Williams Elementary-Middle School promotes reading with Literacy Night

Williams Elementary-Middle School promotes reading with Literacy Night

Gabriel Lowe, Rachel Ellico and Anastasia Christiansen peruse the book selection at the Williams Elementary Literacy Night Dec. 2.

Gabriel Lowe, Rachel Ellico and Anastasia Christiansen peruse the book selection at the Williams Elementary Literacy Night Dec. 2.

WILLIAMS, Ariz. - Williams Elementary-Middle School (WEMS) students were treated to an afternoon of games and books at the Family Literacy Night Dec. 2.

Students and parents were encouraged to attend the event that was organized by kindergarten teacher Louise Durant.

"We're just trying to think of as many ways to engage kids to just love reading," Durant said.

Durant worked with a First Things First coordinator and other teachers and formed a committee. They brainstormed about literacy projects and organized the event. The two were looking at ways they could encourage reading and get more books into student's homes.

"Literacy is so important," Durant said. "We want to get kids reading young and as soon as possible. We also want the parents to be connected with reading."

The group designed activities and games for the students to play where they could earn tickets for books.

"We want to get as many books into kids hands as possible," said WEMS Principal Carissa Morrison.

Books were donated to the school by the Williams Kiwanis Club and Scholastic books.

Another component of the event was parent breakout sessions. Durant, and fellow teachers Jennifer Cardenas and Patty Jackson, met with parents to teach them how to build comprehension, decoding and fluency with their children.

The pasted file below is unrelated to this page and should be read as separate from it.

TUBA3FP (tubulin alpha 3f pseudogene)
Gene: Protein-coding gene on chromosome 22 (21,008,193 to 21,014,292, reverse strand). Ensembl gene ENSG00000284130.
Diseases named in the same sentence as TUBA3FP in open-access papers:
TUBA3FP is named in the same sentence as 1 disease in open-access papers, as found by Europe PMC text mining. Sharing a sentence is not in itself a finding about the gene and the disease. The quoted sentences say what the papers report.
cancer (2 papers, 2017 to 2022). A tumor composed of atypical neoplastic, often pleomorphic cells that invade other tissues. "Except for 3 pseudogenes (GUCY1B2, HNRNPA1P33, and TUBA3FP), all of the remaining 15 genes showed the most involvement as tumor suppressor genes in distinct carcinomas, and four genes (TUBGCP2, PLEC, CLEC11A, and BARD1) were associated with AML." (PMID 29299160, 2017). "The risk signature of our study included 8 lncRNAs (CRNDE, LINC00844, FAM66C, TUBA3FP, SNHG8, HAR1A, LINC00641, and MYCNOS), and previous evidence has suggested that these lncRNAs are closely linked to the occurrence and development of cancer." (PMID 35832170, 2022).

"With the new state standards or Common Core, the idea behind it is to get kids to think critically," Durant said. "It's not just doing the math, doing the reading. It's 'What are you reading? Why are we doing this? How does it connect to my life?'"

Durant said they love for parents to read with their children at home, but are hoping parents will do even more. She said they want parents to help children connect reading with their lives. They want students to understand whether they are reading for entertainment or information.

"They can absolutely do that at this age," she said. "I do it everyday. I think parents are kind of surprised you can actually ask these questions and have them answered by these little minds. They are just so intuitive, it's exciting."

The event also consisted of several literacy activities. Glenna Christiansen led games in the library. She led a game with story cubes, which are basically a story starter where students roll dice with pictures on them.

"If it's an eyeball, you could say 'The man saw a walrus,'" she said. "And then the next person rolls the dice and adds to the sentence. It's like the game when we were kids but its giving them a little boost by using the dice."

Fit kids coordinator Tara Lowe led a cake-walk type game that had kids moving around a circle and then reading their cards when the music stopped. She would read out a sight-word and whoever was on the word would be awarded a ticket for a book.

The group is hoping the literacy event will become and annual event. They are eager to get books into kid's hands.

"We had a good turnout for the first one and it being so close to the holidays," Durant said.

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